Randi Weingarten, president of the American Federation of Teachers, proposed using student test scores to evaluate teachers and expediting disciplinary cases against teachers in a speech today, reports the Washington Post.
The AFT, Weingarten said, wants “a fair, transparent and expedient process to identify and deal with ineffective teachers. But [we] know we won’t have that if we don’t have an evaluation system that is comprehensive and robust and really tells us who is or is not an effective teacher.”
Weingarten called for states to adopt standards for teachers and evaluate teachers by multiple masures, including value-added analysis of their students’ progress. She also called for mentoring and training to help teachers improve.
The AFT has asked Kenneth Feinberg, the respected mediator who ran the 9/11 victims’ fund, to develop a speedier system for investigating teacher misconduct.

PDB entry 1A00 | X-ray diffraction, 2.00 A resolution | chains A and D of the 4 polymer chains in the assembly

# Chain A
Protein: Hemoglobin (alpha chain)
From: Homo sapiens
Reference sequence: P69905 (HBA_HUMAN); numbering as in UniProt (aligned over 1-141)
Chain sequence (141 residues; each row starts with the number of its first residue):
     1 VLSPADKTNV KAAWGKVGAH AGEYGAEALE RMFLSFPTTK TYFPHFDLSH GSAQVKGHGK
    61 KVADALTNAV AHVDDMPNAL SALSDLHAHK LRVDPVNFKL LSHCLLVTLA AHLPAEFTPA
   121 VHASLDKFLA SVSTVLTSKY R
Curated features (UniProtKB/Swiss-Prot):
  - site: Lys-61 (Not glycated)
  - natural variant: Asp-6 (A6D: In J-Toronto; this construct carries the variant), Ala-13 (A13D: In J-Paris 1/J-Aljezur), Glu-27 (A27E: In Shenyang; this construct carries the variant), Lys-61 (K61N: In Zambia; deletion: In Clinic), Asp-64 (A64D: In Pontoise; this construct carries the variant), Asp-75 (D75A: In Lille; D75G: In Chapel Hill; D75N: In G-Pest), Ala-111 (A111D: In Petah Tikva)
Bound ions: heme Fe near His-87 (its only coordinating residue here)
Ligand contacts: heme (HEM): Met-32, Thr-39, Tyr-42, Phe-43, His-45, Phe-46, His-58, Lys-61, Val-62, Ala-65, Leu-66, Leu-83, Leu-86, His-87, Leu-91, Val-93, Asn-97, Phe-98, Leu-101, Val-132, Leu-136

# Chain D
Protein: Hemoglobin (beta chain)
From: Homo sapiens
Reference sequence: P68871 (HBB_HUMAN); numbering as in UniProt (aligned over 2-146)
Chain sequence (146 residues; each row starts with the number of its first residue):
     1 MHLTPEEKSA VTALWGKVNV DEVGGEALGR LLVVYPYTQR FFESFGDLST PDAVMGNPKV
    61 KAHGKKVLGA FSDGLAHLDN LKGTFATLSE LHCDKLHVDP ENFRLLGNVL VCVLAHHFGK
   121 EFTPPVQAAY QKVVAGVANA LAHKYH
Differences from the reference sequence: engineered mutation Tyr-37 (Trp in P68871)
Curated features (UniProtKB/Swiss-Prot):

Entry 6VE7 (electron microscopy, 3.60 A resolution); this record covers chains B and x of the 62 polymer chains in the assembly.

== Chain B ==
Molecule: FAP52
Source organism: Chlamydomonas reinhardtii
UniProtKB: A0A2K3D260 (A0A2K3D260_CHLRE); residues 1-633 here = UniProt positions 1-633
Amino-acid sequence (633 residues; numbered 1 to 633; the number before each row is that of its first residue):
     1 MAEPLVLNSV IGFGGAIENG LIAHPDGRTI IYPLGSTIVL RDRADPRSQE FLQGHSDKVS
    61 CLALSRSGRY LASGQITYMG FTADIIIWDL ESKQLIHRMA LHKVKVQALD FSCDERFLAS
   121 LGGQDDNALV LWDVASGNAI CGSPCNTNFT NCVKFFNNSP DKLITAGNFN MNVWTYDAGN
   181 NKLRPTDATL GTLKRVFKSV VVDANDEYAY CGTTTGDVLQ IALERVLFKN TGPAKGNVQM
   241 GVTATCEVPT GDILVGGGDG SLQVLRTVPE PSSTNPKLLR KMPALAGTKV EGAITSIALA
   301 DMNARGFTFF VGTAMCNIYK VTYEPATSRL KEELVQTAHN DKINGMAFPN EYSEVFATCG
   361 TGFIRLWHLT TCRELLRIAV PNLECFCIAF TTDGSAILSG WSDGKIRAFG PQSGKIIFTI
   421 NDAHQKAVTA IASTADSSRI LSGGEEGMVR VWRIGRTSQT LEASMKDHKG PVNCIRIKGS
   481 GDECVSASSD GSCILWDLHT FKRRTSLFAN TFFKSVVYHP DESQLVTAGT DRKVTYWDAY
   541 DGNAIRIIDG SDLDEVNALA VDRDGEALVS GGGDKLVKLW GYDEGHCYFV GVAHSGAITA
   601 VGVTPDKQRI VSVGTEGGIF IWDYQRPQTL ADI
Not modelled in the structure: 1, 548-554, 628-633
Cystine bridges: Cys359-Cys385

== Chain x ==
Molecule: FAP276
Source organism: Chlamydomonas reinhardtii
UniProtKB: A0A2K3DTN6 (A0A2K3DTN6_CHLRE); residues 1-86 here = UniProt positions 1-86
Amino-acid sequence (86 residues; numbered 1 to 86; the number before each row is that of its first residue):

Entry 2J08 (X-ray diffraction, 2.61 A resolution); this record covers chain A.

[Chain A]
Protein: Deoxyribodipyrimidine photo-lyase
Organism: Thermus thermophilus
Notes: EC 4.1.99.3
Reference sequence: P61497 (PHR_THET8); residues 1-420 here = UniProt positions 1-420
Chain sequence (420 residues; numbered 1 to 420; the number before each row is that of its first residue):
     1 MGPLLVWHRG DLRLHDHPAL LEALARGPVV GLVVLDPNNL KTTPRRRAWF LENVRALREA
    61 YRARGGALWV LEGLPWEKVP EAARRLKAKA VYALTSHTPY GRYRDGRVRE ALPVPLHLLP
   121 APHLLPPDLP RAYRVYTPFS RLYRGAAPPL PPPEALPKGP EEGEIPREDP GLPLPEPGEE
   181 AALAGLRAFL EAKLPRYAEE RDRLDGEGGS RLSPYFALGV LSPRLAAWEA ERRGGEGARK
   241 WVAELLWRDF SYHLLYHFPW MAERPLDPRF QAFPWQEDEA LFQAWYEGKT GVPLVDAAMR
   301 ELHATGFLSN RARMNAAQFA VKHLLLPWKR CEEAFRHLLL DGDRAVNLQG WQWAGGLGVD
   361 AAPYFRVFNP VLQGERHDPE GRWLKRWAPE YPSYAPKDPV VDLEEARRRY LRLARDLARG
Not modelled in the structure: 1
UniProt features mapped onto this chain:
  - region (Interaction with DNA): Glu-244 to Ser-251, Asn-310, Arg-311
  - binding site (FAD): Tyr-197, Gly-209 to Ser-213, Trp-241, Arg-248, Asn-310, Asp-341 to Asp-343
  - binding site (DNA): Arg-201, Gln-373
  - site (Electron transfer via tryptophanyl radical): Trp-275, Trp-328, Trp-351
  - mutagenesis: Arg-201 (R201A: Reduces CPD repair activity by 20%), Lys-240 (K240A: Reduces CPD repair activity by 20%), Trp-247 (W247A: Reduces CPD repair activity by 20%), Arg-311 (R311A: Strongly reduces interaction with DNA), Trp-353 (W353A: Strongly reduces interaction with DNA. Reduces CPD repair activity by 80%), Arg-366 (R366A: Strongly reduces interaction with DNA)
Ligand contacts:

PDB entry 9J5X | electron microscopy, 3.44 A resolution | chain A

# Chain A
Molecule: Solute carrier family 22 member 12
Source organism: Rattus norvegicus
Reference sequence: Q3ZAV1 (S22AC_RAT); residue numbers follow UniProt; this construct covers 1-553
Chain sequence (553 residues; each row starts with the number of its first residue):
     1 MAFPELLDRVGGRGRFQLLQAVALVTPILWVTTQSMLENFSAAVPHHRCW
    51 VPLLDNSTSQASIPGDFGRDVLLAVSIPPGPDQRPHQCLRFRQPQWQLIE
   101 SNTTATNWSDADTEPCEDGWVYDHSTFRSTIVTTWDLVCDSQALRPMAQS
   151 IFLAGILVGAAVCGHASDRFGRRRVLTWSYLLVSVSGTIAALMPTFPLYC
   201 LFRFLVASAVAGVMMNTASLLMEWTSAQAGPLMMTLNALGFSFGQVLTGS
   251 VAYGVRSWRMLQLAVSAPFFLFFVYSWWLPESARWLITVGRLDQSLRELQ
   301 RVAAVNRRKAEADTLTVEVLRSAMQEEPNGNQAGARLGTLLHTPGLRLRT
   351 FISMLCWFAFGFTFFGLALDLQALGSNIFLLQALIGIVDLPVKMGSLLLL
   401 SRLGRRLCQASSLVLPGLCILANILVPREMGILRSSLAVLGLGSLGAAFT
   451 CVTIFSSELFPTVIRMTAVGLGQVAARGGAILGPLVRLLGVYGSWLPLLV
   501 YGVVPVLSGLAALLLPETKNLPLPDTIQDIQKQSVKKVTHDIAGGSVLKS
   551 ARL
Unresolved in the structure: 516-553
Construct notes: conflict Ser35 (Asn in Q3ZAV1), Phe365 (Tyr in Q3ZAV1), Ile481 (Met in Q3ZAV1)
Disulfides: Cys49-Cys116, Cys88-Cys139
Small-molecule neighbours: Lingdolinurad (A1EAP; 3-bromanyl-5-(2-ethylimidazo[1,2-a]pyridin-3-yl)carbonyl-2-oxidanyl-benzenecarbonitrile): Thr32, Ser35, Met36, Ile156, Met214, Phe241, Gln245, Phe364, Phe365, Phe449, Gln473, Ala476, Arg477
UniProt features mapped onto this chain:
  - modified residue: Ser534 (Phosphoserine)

While Weingarten has signaled openness to reforms before, but this is the most detailed proposal she’s made, writes Ed Week’s Stephen Sawchuk.
She presented a framework based on feedback from union leaders and teacher-quality researchers, in which evaluations would be based on a clear set of performance standards. Such an evaluation system should include “implementation benchmarks,” Ms. Weingarten said, to assure that administrators charged with overseeing the system follow through on their duties and provide tools and assistance so teachers can improve.
Teachers, she said, should be judged on a variety of measures, including classroom observations by peer evaluators and administrators, self-evaluations, appraisals of lesson plans, and reviews of student work, in addition to student test scores.
New York Times columnist Bob Herbert hopes the AFT is serious about change. The union’s credibility is on the line, he writes.
This is a very smart move by the AFT, but the devil is in the details — and the implementation.
Eduwonk has more on what to watch.
Teacher Beat adds context in a second-day story, including the fact that the NEA has been “strangely silent.”